Back in high school, Liz Sutton was the girl from the wrong side of the tracks. Then she'd stolen the heart of the most popular boy in town, and their secret romance helped her through the worst of times. Until Ethan Hendrix betrayed her and everything they'd ever meant to each other. Devastated and pregnant, Liz left Fool's Gold, California—forever, she thought….
Now Liz must return to town and face the man who doesn't know of their son's existence. And this time she won't have the option of making a quick getaway. Ethan and Liz can't deny their passionate attraction, even after all these years. But will their desire be enough to spark a second chance at love?
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Liz Sutton had always known the past would come back and bite her in the butt—she just hadn't known it was going to happen today.
Her morning had started normally enough, with getting her son on the bus to school, then going down the hall to her home office, where she wrote five fairly decent pages before stopping for some serious pacing, followed by deleting three of the last five pages. She was figuring out who to murder in the first chapter of her new book, not to mention how he or she would be murdered. Was decapitation just too predictable? Luckily her assistant knocked on her door, sparing her from making a decision.
"Sorry to interrupt," Peggy said, frowning slightly as she held out a piece of paper. "But I thought you'd want to read this."
Liz took the single sheet. It was an e-mail, sent to her Web site. There was a link there for fans to get in touch with her. Peggy handled most of the e-mails, but every now and then she found something she didn't know what to do with.
"A crazed stalker type?" Liz asked, pathetically grateful for the interruption. When the writing was slow, even a death threat was more thrilling than the current work in progress.
"Not exactly. She says she's your niece."
Liz scanned the sheet.
Dear Aunt Liz,
My name is Melissa Sutton. My dad is your brother Roy. I'm fourteen years old and my sister Abby is eleven. A few months ago, our dad went to prison. His new wife, our stepmom, said she would take care of us, but she changed her mind and left. I thought Abby and me would be fine. I'm really mature for my age. My teachers say that all the time.
She's been gone a while now and I'm really scared. I haven't told Abby because she's still a kid, but I don't know if we can make it. I don't want to tell Dad what happened because he really liked Bettina and he'll be sad she didn't wait for him.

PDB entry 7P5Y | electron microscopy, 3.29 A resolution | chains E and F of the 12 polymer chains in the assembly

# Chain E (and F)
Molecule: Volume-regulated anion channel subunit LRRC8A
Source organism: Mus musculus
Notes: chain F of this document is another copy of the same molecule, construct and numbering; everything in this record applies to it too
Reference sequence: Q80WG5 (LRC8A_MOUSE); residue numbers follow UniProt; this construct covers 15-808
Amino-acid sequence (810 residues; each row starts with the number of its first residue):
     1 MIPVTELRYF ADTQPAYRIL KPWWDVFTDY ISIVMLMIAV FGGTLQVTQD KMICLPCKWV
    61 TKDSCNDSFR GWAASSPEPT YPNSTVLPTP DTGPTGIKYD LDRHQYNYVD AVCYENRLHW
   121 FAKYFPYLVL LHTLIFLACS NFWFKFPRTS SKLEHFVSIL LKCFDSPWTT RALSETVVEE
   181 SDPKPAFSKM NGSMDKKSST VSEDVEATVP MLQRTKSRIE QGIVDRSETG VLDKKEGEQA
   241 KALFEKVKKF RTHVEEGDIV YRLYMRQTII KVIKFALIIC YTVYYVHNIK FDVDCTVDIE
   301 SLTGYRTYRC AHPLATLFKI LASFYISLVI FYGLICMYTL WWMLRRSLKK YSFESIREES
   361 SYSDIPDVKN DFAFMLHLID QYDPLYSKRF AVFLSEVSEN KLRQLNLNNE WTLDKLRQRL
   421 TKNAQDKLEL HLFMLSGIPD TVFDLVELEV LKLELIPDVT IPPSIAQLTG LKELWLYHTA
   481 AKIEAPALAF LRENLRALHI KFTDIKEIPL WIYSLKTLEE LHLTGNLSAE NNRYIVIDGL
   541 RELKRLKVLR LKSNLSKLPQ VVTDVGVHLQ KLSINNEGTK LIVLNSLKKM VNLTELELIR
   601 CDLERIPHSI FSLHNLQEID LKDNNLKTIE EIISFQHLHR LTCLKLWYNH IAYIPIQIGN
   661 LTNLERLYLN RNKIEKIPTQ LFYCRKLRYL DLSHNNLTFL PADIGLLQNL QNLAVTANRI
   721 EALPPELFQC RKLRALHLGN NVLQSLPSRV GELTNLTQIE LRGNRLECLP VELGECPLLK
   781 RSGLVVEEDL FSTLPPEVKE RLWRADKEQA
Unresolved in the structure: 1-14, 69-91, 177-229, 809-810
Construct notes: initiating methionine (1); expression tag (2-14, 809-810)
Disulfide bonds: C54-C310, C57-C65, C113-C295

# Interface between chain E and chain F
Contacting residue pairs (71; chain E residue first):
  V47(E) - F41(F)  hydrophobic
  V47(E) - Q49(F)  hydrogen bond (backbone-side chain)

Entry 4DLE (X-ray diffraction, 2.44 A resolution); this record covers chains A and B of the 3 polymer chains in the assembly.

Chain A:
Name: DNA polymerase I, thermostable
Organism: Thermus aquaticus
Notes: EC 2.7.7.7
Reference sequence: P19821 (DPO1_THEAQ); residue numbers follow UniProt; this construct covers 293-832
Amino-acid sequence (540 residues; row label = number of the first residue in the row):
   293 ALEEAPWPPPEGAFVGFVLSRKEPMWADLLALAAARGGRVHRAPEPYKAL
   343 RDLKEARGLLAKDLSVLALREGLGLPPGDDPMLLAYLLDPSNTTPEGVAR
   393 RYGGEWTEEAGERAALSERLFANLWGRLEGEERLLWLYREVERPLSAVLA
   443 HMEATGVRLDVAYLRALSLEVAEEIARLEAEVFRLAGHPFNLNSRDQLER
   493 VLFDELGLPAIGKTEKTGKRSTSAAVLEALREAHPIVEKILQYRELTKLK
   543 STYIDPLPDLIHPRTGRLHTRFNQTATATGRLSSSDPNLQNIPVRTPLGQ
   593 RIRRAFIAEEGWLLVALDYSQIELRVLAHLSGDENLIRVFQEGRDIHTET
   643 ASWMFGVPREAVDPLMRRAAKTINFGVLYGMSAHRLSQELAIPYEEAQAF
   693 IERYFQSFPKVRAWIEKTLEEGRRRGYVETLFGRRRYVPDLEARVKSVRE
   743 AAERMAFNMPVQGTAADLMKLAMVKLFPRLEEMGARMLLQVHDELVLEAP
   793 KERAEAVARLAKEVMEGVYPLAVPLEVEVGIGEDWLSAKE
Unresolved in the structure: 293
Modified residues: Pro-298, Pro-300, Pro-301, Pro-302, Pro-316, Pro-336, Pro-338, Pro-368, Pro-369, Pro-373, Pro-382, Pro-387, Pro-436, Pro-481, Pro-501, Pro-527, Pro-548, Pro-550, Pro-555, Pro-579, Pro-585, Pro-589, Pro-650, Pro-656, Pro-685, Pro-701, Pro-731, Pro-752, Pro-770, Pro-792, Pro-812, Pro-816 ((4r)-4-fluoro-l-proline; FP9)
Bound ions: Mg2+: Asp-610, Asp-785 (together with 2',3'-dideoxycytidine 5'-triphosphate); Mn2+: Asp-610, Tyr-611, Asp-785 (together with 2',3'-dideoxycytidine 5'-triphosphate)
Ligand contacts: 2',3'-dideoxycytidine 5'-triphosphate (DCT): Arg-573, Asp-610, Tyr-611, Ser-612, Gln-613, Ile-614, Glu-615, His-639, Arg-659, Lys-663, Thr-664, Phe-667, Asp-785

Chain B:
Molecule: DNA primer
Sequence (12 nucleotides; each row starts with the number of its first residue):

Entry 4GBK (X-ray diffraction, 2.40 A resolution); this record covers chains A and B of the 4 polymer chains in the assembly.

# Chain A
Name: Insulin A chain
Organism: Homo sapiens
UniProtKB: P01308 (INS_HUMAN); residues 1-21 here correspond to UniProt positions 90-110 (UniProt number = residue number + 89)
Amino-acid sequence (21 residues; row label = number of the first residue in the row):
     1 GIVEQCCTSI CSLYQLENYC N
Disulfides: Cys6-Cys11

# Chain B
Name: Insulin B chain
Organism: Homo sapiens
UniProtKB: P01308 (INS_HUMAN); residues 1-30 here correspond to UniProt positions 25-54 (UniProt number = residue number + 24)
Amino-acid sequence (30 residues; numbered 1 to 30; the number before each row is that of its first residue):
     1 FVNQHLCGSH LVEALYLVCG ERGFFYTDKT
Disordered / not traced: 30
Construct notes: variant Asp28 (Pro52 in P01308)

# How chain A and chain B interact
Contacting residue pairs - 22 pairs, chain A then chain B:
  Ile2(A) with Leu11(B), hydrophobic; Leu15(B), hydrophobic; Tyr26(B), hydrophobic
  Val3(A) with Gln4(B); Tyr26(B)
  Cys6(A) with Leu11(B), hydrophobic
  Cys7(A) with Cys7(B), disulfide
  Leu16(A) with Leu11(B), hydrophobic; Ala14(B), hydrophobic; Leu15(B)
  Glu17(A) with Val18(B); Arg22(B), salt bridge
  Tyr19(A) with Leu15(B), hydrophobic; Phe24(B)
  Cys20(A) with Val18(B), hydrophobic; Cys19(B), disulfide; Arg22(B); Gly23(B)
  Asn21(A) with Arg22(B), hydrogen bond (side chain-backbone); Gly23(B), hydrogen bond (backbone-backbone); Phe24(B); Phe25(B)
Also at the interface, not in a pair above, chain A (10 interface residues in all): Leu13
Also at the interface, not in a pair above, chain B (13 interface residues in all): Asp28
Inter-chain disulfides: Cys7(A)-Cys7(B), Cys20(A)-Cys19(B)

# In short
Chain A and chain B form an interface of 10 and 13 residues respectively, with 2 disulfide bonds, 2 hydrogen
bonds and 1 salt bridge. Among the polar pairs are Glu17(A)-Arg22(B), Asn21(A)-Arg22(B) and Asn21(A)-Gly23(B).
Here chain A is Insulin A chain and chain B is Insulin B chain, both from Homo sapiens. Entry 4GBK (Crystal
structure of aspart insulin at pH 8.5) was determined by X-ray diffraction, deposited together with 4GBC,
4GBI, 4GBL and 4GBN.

So I thought maybe you could help. I know we haven't met before, but I've read all your books and I really like them.
Hope to hear from you soon. Your niece, Melissa.
P.S. I'm using the computer at the library, so you can't e-mail me back. But here's our phone number. Even though the lights are off, the phone still works at home.
P.P.S. We're living in your old house in Fool's Gold.
Liz read the e-mail a second time, trying to get the words to make sense. Roy was back in Fool's Gold. Or at least he had been, before heading off to prison.
She hadn't seen her brother in nearly eighteen years. He was a lot older and had left the summer she'd turned twelve. She'd never heard from him again. Apparently he'd married a couple of times and had kids. Daughters. Girls who were living alone in a house that had been run-down and disgusting twelve years ago. She doubted there had been many improvements since.
Questions tumbled through her brain. Questions about her brother and why he'd returned to Fool's Gold after being gone so long. Why he was in prison and what on earth was she supposed to do with two nieces she'd never met?
She glanced at her watch. It was barely eleven. As it was Tyler's last day before summer vacation, he was getting out at twelve-thirty. If she got the car packed in time, they could leave directly from his school and be in Fool's Gold in about four hours.
"I need to deal with this," Liz told her assistant, as she wrote an address on a piece of paper. "Call the electric company in Fool's Gold and get the power turned back on. They should take a credit card for payment. Do the same with the other utilities. I'll call the girls and let them know I'm coming."
"Are they really your nieces?" Peggy asked.
"I guess. I haven't seen my brother since I was their age, but I can't let them stay there alone." She shook her head, determining what else had to be done. Her next book wouldn't be published until the fall, so she didn't have to worry about publicity and book tours. She could work on her new story anywhere she had her laptop. At least that was the theory.
"I don't know how long we'll be gone," she continued. "I'm guessing it will take a couple of weeks to get everything straightened out."
Peggy stared at her. "Just like that?"
"What do you mean?"
"Aren't you going to think about it? Most people would hesitate. You don't even know these girls."
True, Liz thought. But what choice did she have? "They're kids, by themselves, and they're family. I have to do something."
"Which is just like you," Peggy said. "You leap in and do what you think is right which is admirable. But not always smart."
"Someone has to take care of this." Besides, she'd grown up having to take care of things. Her mother hadn't bothered. "With luck, I won't be gone too long."
"Don't worry either way. I can handle things here."
Liz forced a smile. "I know you can. I'mgoing to pack and then get Tyler. We'll drive to Fool's Gold today."
"Maybe it will be nice to go home."
Liz did her best to look normal. "Sure. Okay, I'll call the girls."
She waited until Peggy left before picking up the phone. She dialed the familiar number, then let it ring eight times before hanging up. No answer. Of course, it was a weekday. The girls were probably still in school. She would try again later, from her cell.
She had to pack for herself and her son, phone a few friends and let them know she would be gone for a couple weeks, e-mail her editor and agent to tell them the same. Logistics, she thought as she collected the notes she'd made on her current novel. She was good at logistics. The ability to plan and deal with problems was part of the reason she enjoyed writing her detective mystery series. She'd always been good at the work. It was the rest of life that caused her to stumble time after time.
"Introspection later," she murmured aloud. "Action now."
She powered off her laptop, then disconnected it from the docking station. After collecting her notes, a few pens, pads of paper and her address book, she went down the hall to her bedroom.
A little over an hour later, she'd packed what she hoped was enough, loaded the car and gone over everything with Peggy. Her assistant would take care of the house and make sure the bills were paid.